Fly fishing gear

Clear Shade Creek Among Popular Places For Local Anglers

Fly fishing began in ancient Macedonia several centuries ago, at least as far as documents indicate. The sport has evolved into its own subculture of participants from all over the world since and until the 21st century.

Today, fly fishing and its associated fly-tying efforts are multi-million dollar per year industries when it comes to specialized equipment, supplies, materials, consumer shows, travel to destination and more.

Despite this modernization, the general concept has remained essentially the same: to make a fraudulent hook imitation of a real source of fish food made from natural and now synthetic materials and throw it at aquatic fish species ranging from sharks to fish. bluegills and pretty much everyone else that swims in between.

With the emergence of aquatic insects and stabilizing water levels, spring and summer are the optimal seasons to cast a fly anywhere. Pennsylvania has long been a fly fishing mecca due to its many miles of crisp, calm waters filled with fish. The Commonwealth has had – and still has – sufficient high-quality water that produces important sources of aquatic food that fly fishermen can emulate.

Locally, located in northern Somerset County, Clear Shade Creek has one of the state’s original Special Regulated Areas for fly fishing and fly fishing.

Additionally, Laurel Hill Creek has two popular artificial lure delayed harvest sections that are popular with fly rod anglers. The county also offers many more miles of water not only stocked for trout, but also waterways with an abundance of wild, naturally-spawning trout and bass that many destination fly-walkers seek out.

The types of resources and the fishing opportunities they provide have generated some of the most remarkable and legendary fly fishermen in the history of the sport. Famous fly fishermen such as Vince Marinaro, Charles Fox, George Harvey, Joe Humphreys and countless others have achieved cult status not only in Keystone state, but around the world. This heritage has been preserved and is now on display by the Pennsylvania Fly Fishing Museum Association at the Pennsylvania Fly Fishing Museum located just outside Carlisle.

Another organization, the Pennsylvania Fly Fishing Association, aka PFA, is a 501 (c) 3 nonprofit that continues the tradition of the sport and, perhaps more importantly, strives to continue it into the future.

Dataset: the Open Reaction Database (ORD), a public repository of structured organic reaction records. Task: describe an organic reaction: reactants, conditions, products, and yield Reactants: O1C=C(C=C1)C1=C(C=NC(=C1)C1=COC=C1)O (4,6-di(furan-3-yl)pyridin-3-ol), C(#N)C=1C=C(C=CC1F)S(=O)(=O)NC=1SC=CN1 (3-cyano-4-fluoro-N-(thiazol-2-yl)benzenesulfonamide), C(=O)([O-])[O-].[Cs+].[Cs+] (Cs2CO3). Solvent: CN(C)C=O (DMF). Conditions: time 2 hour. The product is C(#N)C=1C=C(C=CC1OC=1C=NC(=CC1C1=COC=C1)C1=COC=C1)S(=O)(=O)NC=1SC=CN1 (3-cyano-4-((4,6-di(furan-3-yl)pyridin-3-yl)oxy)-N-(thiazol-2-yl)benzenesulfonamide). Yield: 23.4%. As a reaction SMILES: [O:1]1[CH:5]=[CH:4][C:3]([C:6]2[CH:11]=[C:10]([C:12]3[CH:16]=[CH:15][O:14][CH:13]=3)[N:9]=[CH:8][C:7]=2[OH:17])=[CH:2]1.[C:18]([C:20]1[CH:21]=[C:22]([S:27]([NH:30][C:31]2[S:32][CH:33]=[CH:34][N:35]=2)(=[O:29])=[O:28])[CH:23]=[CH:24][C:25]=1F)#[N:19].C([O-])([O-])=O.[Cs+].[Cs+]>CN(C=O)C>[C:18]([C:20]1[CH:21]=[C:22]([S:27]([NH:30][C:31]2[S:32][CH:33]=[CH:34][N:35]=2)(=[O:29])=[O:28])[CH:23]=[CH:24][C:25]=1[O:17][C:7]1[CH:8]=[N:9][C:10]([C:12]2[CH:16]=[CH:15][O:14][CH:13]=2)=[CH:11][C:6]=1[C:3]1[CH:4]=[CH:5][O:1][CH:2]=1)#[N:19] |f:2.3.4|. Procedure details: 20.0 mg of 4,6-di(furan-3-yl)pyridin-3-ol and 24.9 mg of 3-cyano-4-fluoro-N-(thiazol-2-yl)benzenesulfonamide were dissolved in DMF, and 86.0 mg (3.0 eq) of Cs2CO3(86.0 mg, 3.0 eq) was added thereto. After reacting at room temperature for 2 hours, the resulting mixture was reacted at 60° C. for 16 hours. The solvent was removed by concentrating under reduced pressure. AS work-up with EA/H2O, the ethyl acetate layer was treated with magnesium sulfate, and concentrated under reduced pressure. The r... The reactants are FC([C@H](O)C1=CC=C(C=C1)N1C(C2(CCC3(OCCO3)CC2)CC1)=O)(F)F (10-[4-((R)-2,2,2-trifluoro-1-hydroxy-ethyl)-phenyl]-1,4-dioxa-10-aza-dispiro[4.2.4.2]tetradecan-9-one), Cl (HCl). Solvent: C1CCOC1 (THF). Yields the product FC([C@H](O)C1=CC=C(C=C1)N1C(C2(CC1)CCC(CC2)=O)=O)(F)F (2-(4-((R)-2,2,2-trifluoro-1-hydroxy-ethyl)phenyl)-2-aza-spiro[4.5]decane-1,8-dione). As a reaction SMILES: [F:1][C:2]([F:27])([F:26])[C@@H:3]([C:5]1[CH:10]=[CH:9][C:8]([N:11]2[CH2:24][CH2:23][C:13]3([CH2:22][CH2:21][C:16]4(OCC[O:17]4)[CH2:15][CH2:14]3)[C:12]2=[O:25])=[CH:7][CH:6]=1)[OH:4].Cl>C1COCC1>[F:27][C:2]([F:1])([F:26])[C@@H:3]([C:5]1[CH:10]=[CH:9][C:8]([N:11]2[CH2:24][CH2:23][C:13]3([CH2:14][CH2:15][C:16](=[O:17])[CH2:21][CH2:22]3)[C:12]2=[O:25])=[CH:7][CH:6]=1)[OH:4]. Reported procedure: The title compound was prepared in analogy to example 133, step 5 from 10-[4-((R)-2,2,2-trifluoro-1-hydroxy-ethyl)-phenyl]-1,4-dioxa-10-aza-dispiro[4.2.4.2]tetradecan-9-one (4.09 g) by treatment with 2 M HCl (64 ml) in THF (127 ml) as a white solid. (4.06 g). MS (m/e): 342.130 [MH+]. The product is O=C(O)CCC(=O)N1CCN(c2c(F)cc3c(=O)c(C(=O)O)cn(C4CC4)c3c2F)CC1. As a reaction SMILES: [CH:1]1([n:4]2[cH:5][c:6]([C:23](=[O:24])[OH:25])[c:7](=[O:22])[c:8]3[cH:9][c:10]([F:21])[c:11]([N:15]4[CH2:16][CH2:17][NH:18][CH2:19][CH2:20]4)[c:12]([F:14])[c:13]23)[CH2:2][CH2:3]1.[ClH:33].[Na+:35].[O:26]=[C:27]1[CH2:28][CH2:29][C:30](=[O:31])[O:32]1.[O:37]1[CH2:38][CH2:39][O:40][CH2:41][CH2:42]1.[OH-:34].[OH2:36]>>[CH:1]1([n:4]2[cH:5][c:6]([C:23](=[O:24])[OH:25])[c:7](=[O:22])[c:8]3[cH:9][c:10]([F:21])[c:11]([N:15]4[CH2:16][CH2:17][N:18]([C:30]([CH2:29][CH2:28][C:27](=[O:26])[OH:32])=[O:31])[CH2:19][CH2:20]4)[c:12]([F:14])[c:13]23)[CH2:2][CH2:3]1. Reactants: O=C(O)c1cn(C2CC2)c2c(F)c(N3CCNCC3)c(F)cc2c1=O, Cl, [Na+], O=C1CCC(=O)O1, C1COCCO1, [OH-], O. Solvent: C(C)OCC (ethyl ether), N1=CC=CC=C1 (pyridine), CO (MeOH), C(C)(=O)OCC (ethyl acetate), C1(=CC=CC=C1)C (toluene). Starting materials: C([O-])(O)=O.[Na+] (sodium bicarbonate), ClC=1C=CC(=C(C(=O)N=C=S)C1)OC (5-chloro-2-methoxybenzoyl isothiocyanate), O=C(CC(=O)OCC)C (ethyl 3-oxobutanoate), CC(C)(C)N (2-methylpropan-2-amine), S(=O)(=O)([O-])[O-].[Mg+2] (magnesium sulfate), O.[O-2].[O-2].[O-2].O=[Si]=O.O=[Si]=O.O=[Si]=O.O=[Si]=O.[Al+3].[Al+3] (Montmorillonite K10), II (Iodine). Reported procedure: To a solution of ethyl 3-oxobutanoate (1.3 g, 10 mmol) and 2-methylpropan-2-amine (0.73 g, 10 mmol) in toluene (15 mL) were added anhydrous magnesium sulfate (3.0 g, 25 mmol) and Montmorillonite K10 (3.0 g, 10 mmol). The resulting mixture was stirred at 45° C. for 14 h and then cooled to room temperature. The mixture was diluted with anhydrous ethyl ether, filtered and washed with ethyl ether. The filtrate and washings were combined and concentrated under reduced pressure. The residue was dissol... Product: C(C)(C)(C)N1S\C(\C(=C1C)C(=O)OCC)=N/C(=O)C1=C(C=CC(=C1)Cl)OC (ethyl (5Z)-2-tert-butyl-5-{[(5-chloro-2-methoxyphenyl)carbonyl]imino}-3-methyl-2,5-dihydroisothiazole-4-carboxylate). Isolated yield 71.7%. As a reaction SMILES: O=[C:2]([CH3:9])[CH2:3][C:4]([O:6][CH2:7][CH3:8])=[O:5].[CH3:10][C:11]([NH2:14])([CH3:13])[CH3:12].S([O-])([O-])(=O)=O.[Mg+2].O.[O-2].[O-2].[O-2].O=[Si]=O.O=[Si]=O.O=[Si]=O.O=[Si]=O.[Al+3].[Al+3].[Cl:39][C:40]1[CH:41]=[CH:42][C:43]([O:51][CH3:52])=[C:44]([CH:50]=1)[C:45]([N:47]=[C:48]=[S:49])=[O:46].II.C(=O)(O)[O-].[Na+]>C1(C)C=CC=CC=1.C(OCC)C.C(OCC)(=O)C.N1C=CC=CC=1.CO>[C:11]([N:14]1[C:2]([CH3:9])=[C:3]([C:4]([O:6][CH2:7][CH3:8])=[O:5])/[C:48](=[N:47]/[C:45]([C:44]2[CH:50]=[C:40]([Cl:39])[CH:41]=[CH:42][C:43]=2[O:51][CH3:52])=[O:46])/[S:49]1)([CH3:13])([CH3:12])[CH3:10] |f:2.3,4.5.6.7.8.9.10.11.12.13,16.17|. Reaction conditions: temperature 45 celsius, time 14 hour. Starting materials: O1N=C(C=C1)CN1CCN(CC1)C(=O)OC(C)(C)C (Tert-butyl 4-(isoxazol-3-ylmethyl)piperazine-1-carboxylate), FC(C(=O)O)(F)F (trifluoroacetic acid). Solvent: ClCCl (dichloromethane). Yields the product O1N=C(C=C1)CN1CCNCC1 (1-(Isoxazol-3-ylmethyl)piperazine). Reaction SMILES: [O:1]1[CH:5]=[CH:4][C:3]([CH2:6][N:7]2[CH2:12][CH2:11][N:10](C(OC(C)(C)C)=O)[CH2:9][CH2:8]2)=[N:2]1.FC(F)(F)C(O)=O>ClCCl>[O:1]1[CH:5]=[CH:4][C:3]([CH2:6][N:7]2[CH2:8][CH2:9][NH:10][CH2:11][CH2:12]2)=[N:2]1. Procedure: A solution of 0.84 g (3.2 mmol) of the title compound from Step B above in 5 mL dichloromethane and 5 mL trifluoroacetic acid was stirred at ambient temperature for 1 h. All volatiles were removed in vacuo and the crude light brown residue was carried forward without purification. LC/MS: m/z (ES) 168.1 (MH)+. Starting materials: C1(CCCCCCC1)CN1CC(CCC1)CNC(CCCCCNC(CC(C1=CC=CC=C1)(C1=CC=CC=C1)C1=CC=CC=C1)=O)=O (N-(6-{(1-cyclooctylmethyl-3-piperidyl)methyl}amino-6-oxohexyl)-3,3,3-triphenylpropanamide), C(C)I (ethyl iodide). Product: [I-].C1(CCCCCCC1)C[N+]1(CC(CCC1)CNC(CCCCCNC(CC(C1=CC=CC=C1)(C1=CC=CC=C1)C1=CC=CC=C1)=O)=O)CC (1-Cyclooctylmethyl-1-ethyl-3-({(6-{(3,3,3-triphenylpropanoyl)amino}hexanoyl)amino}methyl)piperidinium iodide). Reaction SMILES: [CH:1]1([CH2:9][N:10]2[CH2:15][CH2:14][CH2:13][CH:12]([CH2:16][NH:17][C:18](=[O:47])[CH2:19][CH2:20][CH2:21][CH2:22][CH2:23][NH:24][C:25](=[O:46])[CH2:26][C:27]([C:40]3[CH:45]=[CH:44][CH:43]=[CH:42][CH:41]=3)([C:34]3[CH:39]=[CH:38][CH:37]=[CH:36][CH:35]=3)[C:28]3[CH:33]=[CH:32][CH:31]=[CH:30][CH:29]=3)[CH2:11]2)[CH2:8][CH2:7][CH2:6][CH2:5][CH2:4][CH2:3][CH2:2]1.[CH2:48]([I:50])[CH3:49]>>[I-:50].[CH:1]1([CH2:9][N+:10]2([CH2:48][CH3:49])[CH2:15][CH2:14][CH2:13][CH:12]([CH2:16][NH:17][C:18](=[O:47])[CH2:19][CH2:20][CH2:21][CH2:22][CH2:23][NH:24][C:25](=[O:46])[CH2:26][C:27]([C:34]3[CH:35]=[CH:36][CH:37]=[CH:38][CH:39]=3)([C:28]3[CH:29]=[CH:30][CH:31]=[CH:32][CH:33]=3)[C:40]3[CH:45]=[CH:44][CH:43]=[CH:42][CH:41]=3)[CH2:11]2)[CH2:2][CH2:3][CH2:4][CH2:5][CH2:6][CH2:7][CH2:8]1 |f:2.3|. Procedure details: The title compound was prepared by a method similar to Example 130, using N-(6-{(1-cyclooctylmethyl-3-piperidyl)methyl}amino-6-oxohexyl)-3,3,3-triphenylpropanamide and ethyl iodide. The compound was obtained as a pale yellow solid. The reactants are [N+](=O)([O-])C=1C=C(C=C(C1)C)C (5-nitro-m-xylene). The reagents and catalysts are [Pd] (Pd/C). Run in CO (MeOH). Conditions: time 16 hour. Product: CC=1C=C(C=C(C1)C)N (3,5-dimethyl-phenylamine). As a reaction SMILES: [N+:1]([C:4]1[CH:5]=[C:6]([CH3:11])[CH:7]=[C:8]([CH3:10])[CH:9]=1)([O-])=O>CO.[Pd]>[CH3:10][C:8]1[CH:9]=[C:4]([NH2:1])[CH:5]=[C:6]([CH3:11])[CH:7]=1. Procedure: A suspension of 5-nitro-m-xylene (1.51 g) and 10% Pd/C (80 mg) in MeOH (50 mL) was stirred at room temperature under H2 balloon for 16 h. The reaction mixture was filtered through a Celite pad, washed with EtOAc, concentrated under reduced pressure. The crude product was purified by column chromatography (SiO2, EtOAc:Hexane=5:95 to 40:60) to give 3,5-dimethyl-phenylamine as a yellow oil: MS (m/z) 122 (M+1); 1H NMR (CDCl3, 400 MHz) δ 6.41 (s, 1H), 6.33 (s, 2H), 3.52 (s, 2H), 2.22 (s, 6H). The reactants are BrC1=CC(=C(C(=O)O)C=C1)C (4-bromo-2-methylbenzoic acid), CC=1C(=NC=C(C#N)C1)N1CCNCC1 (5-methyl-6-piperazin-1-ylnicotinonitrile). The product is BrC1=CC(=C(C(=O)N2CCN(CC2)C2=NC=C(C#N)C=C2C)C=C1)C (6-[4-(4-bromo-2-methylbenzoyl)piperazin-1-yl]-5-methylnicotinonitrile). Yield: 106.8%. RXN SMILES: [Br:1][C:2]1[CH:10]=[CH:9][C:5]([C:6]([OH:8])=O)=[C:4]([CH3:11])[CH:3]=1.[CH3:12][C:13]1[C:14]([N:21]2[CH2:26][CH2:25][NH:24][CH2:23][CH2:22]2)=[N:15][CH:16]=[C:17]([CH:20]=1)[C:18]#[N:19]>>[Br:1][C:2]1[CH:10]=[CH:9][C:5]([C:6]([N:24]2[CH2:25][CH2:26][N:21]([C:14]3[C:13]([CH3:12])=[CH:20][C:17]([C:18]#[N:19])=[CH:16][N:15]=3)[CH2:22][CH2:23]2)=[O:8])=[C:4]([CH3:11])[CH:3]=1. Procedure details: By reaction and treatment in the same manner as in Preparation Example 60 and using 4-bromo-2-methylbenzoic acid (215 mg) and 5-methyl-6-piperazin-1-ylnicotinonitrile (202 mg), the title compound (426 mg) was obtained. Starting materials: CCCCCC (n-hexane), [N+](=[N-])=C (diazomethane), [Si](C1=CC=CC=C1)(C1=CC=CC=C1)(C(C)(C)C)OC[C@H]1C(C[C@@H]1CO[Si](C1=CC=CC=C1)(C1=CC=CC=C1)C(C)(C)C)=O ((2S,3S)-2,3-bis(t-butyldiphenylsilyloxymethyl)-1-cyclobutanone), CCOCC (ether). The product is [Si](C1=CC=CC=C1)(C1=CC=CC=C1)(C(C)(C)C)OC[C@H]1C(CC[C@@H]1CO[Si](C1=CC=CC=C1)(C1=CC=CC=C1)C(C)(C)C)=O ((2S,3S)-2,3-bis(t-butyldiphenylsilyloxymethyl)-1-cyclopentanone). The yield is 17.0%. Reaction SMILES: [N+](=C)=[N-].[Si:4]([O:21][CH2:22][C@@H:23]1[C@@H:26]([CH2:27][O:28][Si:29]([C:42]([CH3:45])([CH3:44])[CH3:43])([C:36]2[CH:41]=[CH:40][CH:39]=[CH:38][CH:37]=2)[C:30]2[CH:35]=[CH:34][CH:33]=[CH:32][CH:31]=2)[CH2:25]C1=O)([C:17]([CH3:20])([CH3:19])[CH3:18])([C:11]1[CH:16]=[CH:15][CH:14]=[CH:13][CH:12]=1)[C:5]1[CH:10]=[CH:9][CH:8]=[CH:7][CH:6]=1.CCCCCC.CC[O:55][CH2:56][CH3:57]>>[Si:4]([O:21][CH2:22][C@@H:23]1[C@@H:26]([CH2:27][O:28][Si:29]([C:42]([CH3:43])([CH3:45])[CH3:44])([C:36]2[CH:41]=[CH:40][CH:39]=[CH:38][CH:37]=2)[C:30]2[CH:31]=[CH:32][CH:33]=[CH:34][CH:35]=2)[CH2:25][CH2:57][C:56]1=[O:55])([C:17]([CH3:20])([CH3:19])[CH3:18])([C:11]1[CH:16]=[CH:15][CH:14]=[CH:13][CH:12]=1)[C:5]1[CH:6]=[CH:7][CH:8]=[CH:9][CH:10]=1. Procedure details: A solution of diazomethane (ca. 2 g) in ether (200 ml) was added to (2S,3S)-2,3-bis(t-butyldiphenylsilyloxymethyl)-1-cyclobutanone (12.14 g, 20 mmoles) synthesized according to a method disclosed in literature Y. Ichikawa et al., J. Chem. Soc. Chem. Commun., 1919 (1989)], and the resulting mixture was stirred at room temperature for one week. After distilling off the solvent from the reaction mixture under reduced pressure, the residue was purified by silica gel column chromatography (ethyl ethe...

“The PFA was organized to promote and advance fly fishing in the state,” said Tom Hoffmaster, founding member. “To do this, we are focusing a great deal of our effort and attention on youth programs aimed at bringing new anglers into the sport.”

With so many other competing interior and exterior options available today, Hoffmaster’s lens can be a challenge. Of course, COVID-19 has also impacted these efforts over the past year. The PFA is now starting to pick up where it left off with the Boy Scouts of America.

PFA President and Boy Scout Leader Steve Kralik organized programs with the Boy Scouts in Perry County and earned Scouts a Fly Fishing Merit Badge.

“We will be expanding our efforts from this grassroots effort in Perry County to many other locations and reconnaissance troops around the state. This will provide the PFA with a platform to expand our youth education in other directions, ”Kralik said.

The PFA has also extended these efforts by providing fly fishing equipment to school fly fishing clubs and partnered with the Pennsylvania Fish and Boat Commission on fishing education programs throughout. the state.

“The PFA is a member-driven organization, with membership fees going to support outreach programs for young people, families and beginners so that they have the opportunity to experience the fun, pleasure and challenges of fishing. to the fly, ”Hoffmaster said.

Memberships are available for individuals, families, nonprofits, and businesses, and a discounted youth membership is available. To learn more about PFA and its mission, visit

Leave a Reply

Your email address will not be published.